So I finally got the end of this book. I was reading it in parts, just grabbing it when I had some spare time and getting through a handful of pages. Sitting down and really smashing a decent amount happened on a few occasions but it should have been read much quicker. Perhaps there’s a reason for that?
I seem to always have about 7 books on the go that I rotate through, not with any set plan but just either whatever I felt like reading or if I just see it lying around.
The aim of reading Battle for the Falklands was to get a decent overview of the Falklands War. I knew little bits about the battles like how the Paras fought at Goose Green and Mount Longdon but thought if I read a decent book that covered it all I could fill in the missing parts.
Did Battle for the Falklands do the job?
Yes and no. I did want the background I suppose so I got that but a little too much. I was more interested in the fighting side of things. The co-author of the book, Simon Jenkins, is a politics writer who had lots of access to Downing Street and politicians when the war was occurring. For this reason he explained, in detail, the previous history of the Falklands and the build up to the war.
The thing I thought let the book down a bit was that it took until about page 180 before the task force landed. When it did land I flew through some parts of the book as it was finally getting a bit more interesting.
From here I really enjoyed it. It touched on the politics and decisions side of the battle and explained the fighting side of the war in enough detail as well flipping between the two to keep things flowing. Hastings didn’t spend too long on one point.
It didn’t really touch too much on the SBS and the recce’s they were conducting which I have read about before, it would have been good to get some more information on those, or from a different point of view.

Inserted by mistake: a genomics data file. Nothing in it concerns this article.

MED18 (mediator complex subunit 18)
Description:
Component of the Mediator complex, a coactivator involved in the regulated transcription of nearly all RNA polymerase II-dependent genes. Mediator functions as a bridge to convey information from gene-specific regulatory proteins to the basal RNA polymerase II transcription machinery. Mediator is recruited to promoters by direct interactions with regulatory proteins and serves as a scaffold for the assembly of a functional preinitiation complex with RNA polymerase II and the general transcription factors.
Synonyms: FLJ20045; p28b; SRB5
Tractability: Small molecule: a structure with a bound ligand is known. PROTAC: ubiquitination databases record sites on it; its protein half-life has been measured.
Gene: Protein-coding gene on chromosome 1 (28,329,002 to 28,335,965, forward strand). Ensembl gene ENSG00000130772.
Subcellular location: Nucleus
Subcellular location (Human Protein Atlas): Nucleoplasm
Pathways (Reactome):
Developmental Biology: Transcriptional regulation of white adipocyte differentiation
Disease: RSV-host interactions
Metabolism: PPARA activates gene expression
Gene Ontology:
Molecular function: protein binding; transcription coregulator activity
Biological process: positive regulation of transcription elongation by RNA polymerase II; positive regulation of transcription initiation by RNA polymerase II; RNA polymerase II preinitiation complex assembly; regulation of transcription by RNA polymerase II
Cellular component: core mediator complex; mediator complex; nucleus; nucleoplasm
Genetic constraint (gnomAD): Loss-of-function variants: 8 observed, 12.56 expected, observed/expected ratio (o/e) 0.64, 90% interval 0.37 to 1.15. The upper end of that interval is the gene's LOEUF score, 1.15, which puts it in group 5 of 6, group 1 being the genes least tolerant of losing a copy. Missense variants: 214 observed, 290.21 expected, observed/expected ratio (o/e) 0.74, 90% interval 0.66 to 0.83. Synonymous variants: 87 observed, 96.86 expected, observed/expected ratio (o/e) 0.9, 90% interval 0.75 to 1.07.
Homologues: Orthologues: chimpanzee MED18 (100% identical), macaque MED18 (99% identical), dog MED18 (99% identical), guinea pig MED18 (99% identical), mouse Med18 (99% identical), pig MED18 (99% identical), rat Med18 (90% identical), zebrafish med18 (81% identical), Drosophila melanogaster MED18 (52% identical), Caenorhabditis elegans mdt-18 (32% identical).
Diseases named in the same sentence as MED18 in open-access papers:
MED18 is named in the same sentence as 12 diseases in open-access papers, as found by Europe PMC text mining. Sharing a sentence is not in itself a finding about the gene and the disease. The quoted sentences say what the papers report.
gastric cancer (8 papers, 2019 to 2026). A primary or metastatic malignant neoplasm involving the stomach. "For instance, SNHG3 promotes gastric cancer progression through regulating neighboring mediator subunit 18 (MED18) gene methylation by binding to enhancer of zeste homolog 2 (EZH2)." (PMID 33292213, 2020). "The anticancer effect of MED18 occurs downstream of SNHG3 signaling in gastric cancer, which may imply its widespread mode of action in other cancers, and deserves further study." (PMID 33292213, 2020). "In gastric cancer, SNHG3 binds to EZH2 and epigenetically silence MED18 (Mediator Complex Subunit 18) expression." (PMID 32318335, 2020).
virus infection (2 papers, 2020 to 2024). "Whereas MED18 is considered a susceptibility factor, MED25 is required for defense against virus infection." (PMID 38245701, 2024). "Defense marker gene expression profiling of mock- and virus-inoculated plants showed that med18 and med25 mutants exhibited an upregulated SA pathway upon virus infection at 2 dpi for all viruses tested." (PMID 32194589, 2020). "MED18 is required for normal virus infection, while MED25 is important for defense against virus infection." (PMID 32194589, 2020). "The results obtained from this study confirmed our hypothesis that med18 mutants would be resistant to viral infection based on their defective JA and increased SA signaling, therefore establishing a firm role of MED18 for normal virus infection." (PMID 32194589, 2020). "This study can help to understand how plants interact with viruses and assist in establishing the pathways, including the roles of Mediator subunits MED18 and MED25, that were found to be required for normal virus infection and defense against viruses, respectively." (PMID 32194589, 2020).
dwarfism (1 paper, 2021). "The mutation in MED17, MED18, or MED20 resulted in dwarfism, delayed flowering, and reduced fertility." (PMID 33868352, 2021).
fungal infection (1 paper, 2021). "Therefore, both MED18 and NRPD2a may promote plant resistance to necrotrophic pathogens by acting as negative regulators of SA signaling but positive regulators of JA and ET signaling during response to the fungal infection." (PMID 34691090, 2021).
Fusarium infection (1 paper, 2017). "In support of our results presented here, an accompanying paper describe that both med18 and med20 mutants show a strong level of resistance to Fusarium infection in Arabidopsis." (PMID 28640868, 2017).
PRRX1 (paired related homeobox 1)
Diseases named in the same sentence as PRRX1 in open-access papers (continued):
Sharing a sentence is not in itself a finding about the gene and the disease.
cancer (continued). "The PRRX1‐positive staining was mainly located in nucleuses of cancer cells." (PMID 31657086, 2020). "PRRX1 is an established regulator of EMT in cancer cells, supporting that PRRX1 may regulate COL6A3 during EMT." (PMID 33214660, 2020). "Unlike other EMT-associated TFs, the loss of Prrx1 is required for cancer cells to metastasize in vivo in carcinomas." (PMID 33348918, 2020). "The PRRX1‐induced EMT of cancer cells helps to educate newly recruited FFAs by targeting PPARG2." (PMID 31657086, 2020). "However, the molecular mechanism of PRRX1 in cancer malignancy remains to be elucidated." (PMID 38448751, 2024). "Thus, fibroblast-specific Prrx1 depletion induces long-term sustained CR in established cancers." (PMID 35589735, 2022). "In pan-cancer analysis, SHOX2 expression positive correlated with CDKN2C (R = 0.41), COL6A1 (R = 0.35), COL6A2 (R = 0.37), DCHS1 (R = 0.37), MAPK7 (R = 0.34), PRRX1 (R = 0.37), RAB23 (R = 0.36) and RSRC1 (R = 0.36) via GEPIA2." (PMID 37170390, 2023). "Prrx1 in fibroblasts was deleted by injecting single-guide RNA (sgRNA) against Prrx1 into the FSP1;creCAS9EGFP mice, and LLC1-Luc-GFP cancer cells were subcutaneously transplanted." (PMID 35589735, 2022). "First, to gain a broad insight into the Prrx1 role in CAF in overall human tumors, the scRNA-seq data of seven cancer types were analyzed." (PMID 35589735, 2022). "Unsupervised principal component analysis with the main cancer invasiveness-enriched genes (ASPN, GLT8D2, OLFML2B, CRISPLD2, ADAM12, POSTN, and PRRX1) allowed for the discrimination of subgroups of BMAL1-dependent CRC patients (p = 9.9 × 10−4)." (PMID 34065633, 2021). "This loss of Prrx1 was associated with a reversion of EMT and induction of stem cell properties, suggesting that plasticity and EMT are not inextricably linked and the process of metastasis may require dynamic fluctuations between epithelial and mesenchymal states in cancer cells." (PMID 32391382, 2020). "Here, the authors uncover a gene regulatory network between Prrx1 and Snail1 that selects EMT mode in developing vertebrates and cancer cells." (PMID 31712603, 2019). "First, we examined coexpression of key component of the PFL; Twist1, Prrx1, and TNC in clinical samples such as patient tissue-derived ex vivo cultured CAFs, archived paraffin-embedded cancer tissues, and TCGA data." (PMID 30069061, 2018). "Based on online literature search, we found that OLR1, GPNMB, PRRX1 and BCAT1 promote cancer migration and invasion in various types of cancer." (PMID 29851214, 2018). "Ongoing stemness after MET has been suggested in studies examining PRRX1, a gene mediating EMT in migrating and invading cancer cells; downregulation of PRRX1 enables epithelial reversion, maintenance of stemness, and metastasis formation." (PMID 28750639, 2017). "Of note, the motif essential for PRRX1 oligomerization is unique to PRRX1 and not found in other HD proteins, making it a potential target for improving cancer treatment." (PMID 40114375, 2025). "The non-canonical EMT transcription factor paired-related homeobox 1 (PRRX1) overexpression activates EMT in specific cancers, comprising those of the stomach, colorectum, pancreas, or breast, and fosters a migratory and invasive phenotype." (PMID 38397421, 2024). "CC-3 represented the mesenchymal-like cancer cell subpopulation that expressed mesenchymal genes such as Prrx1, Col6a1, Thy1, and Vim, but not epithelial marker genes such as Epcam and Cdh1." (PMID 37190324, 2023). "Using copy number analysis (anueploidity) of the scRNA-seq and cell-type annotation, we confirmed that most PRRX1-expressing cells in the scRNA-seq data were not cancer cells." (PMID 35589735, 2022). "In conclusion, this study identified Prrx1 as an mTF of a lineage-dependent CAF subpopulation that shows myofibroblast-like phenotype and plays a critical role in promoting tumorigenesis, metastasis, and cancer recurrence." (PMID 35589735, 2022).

Any Bad Points?
One point that let it down a bit was the end. The battles for the mountains were covered but it would have been good to get a fair bit more detail about the fighting and how the Marines and the Paras took the peaks.
One of the battles they merely explained that the Marines took it and just noted the men lost and wounded in the battle, nothing more. I thought that could have been explained with more detail as these were the last days of fighting that resulted in victory for the British.
I have a few other books covering the war so I will have a look at those in time. What I usually prefer are the autobiographies though. The men that were there can tell it how it really was and what they were feeling. I always get through those much faster than a book half full of politics.
Overall I am glad I read Battle for the Falklands as I did learn a fair bit about the fighting and the politics of it. I would have preferred more action and fighting explanations but we can’t have everything.